Bar and Bat Mitzvahs for victims of terrorist attacks

December 22, 2015 Agencies
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Israel’s President Reuven Rivlin has hosted a festive event at the President’s Residence celebrating the Bar and Bat Mitzvah’s of 58 children, victims of terrorist attacks.

The event was a celebratory end to a day packed with activities in Jerusalem designed for the children by the Association of Victims of Terrorism.

President Rivlin meets the child victims Photo: Mark Neiman, GPO

President Rivlin meets the child victims Photo: Mark Neiman, GPO

In his opening remarks, the President congratulated the boys and girls celebrating their reaching their Bar and Bat Mitzvot and said, “Dear beloved Bar and Bat Mitzvah, today is a special day of celebration for both you and me. I am privileged to participate with you in this joyous and important event. Today you mark the transition from ‘childhood to adulthood’. According to Jewish tradition, the Bar Mitzvah event symbolizes the acceptance of personal responsibility and independence. You young people, who make up the family of the victims of terrorism, have had to handle some of these pressures too soon and too quickly. From an early age you handled loss, pain, responsibility, changes and physical and mental difficulties. You have had to grow up prematurely and often abruptly. There you those of you who were born into bereavement. They know the father, mother, sister or brother who was taken away in a disaster, only from stories and pictures. There are those of you who still remember the last encounter with their loved ones, who left and never returned. And there are those of you who were ‘there’ – who bear the scars of the attack in their minds and their bodies. All of you have chosen to grow out of the difficulty and out of pain.”

During his speech, the President addressed Naor Ben Ezra, who spoke on behalf of children celebrating at the event. Naor was injured last October, when a terrorist his age stabbed him in the neck, in the Pisgat Ze’ev neighborhood of Jerusalem. “We all closely and anxiously followed Naor’s situation”, the President said, adding, “We prayed for Naor’s well-being and recovery. Today, against all odds, Naor is with us, celebrating his Bar Mitzvah. Naor – we are so excited to celebrate with you. Your celebration – like the celebrations of all of you – symbolizes the triumph of joy over pain and the victory of life.”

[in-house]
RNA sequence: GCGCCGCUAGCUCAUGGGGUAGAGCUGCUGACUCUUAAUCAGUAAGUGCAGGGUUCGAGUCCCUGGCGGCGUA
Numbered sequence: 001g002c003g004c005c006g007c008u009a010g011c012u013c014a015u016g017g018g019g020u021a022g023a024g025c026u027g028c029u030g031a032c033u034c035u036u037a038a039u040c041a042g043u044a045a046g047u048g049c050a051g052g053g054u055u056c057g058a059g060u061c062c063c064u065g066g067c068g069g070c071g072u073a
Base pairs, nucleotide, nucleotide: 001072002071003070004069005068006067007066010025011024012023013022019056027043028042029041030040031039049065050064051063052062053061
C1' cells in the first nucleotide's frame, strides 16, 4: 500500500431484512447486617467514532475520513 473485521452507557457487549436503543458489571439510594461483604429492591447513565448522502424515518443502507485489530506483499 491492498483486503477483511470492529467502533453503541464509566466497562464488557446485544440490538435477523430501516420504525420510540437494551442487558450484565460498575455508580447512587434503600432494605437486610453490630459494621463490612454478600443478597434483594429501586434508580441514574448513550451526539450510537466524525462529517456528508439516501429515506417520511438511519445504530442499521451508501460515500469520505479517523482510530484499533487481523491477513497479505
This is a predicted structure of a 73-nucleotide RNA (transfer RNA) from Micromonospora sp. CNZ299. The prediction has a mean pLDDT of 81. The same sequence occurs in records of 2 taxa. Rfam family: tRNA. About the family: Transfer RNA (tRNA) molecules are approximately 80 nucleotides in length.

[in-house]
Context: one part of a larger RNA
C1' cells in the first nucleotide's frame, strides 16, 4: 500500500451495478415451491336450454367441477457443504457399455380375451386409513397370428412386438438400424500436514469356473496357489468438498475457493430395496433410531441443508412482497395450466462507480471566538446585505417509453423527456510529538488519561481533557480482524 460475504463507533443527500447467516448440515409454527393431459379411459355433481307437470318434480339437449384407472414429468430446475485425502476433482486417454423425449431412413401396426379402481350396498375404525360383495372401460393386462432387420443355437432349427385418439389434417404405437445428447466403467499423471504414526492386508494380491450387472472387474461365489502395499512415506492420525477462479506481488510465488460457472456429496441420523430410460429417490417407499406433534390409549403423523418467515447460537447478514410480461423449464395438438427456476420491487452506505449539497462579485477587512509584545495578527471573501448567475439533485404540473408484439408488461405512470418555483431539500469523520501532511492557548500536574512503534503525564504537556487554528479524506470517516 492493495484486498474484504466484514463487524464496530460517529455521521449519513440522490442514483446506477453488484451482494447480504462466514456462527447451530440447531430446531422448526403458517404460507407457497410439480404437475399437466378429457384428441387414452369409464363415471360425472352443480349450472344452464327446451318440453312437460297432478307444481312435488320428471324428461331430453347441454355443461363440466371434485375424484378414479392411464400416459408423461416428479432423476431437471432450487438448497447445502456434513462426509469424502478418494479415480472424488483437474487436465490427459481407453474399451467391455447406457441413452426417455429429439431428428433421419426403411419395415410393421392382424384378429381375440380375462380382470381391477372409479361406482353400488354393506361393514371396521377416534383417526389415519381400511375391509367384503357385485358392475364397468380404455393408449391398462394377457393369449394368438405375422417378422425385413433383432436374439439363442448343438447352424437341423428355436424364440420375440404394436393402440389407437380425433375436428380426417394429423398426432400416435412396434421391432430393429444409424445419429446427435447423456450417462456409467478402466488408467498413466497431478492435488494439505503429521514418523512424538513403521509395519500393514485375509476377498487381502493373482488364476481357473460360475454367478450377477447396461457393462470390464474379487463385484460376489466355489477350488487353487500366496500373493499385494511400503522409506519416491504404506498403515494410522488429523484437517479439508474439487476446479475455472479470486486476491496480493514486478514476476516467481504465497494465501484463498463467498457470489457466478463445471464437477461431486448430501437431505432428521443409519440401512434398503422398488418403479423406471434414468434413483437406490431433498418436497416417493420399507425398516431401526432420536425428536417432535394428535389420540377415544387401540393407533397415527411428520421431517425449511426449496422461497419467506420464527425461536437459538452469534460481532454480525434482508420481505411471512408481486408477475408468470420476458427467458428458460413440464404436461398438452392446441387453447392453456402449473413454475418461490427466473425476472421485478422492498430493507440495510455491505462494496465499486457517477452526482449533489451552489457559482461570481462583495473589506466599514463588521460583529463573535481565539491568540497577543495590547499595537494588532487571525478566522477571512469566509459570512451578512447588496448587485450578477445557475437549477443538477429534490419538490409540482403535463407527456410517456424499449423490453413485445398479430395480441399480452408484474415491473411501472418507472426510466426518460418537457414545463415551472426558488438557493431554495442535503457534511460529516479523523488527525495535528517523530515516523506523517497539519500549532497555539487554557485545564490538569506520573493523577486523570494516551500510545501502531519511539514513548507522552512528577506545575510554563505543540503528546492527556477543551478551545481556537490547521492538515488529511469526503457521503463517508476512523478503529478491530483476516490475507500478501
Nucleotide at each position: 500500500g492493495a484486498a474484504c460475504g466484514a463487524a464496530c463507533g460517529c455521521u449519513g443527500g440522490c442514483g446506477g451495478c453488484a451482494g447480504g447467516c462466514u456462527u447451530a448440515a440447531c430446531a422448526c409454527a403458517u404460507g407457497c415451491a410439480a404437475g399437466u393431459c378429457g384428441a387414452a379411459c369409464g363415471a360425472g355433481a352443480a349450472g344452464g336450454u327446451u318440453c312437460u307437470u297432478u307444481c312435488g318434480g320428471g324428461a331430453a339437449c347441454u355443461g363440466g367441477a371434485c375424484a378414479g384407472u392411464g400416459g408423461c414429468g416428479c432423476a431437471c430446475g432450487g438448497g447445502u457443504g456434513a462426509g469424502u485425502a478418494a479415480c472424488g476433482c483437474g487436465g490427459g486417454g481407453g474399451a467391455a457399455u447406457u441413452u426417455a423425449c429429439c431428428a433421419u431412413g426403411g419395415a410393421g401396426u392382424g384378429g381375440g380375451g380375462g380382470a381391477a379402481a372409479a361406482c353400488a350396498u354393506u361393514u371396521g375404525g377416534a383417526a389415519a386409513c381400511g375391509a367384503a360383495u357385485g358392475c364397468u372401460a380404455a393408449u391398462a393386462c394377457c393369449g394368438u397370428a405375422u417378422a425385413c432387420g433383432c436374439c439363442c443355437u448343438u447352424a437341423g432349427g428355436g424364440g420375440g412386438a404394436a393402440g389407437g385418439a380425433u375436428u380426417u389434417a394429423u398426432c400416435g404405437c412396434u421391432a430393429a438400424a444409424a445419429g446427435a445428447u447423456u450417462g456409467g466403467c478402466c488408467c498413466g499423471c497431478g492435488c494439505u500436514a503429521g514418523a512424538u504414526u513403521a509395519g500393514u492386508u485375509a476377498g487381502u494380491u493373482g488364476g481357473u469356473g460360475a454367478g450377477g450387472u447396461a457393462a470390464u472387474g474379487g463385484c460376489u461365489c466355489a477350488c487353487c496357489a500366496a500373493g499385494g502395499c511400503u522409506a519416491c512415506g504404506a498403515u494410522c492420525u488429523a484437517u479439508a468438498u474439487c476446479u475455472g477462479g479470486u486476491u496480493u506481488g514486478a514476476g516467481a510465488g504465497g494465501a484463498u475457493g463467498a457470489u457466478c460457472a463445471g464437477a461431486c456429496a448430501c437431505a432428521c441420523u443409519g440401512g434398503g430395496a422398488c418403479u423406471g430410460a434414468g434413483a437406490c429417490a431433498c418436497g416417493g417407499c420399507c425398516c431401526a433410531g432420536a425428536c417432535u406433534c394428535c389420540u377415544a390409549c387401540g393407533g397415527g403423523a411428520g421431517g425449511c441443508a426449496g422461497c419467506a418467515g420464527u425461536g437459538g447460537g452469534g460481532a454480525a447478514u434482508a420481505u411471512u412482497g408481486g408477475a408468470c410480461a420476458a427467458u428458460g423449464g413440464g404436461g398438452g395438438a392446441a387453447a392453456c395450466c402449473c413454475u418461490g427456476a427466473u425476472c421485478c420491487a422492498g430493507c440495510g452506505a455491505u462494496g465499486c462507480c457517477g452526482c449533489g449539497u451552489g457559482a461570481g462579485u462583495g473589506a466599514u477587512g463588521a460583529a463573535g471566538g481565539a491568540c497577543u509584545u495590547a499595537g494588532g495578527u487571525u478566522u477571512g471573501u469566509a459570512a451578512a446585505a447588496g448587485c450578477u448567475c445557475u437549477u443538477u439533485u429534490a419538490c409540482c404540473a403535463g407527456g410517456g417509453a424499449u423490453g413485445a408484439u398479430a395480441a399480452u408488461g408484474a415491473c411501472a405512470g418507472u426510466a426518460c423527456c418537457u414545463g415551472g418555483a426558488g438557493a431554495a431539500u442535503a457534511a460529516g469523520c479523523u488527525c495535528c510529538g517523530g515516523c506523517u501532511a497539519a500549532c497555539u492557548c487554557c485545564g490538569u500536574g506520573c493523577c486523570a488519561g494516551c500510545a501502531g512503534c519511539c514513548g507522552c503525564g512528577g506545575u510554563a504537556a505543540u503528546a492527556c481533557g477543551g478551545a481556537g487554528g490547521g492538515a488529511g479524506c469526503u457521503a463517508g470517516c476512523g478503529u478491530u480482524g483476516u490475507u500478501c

The President referred to the current wave of terror and said, “This is a difficult time for the Israel people. In recent months we have witnessed difficult events. Young children have once again become orphans because of the murderous actions of our enemies. We pay a price to our devotion to this country, and we pay a price for our being Jews. It is a painful and hard price to pay a price that each and every one of you knows personally, but we also have much pride, strength and energy.”
The President concluded by saying, “Bar Mitzvah boys and Bat Mitzvah girls – I see you as if you were my own grandchildren. I hope that you are standing at the gates of a new stage. May the gates that will open for you now and in the future be the gates of hope, joy and happiness. Please continue to believe, dare to dream and achieve. Receive with love the new responsibilities laid on your young shoulders and make proper and welcome use of it. I have no doubt that you will continue to be a source of pride, joy, and comfort to your own beloved and loving families. We love you very much and wish you Mazal Tov.”

Naor Ben Ezra, who represented the children celebrating today said, “Until this very moment the thoughts of what I had gone through do not leave me. I cannot let go of the thought that I may have not woken up from this injury, have had my life ended through no fault of my own – all because of my attacker, a boy my age, educated on hate and resentment of the Jewish people, who hurt me just because I was a Jew. The price of terror is cruel, and the injury I sustained was mortal and could have had serious consequences ranging from a brain injury  -which the doctors were concerned about – to death. Thankfully, and because of my strong will power and the fact that I didn’t give up, the support of my family and devoted care of my doctors, it was a great miracle by which I was saved. My rehabilitation from that near-fatal injury continues even now and I plan to return to school, to play with friends, and go back to my normal routine as it was before the injury. As the doctors said – the way forward is long but I’m willing to deal with everything and not give up.”

Also in attendance at the event was Minister of Social Affairs and Social Services Haim Katz and Chairman of the Association of Victims of Terrorism, Prof. Yehoshua Cohen.

Comments

One Response to “Bar and Bat Mitzvahs for victims of terrorist attacks”
  1. Debbie Scholem says:

    Warning : Some might think I’m a wet blanket by the following comments but I feel it’s important to air ones views even if they aren’t mainstream.
    Last week we had a mass Bar/Bat Mitzvah of elderly Jews held at a Jewish Old Aged Home in Melbourne. This week it’s a mass Bar/Bat Mitzvah of the kids affected by terrorist violence. The article above doesn’t mention one word about preparation for these children. I was under the impression that a Bar/Bat Mitzvah was becoming ‘A son or daughter of the Mitzvahs’ requiring some studying of Jewish laws and rituals. President Rivlin said “Today you mark the transition from ‘childhood to adulthood’. According to Jewish tradition the Bar Mitzvah event symbolizes the acceptance of personal responsibility and independence”. Is he saying that now the oldies in Melbourne have to accept responsibility and independence? Why are some Jews so determined to make it into a spectacle.

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